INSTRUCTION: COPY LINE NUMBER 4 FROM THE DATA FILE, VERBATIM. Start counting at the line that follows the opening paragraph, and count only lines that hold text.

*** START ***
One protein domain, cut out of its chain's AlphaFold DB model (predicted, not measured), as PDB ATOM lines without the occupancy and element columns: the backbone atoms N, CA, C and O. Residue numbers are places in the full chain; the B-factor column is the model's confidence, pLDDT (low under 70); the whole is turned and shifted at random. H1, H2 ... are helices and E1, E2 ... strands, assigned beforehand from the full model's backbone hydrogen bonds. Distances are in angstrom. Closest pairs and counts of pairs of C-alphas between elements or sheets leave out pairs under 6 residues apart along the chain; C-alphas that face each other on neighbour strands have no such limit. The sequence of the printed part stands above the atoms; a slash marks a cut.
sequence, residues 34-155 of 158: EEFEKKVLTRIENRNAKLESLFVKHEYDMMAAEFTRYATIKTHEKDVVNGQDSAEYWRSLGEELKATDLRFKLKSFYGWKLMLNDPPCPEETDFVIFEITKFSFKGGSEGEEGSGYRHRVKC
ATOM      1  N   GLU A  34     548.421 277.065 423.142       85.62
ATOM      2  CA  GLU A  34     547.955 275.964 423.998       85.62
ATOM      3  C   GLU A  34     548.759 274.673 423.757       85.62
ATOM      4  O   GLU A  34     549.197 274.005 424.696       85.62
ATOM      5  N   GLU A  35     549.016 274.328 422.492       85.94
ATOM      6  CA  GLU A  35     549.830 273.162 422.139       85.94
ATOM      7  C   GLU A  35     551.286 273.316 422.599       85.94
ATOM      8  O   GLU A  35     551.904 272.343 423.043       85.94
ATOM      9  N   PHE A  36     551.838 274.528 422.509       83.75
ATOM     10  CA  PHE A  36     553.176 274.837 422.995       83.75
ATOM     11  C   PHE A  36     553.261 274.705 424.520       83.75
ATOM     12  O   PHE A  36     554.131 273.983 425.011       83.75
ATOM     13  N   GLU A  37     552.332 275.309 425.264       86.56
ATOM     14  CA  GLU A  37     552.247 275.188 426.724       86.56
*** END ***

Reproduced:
ATOM      3  C   GLU A  34     548.759 274.673 423.757       85.62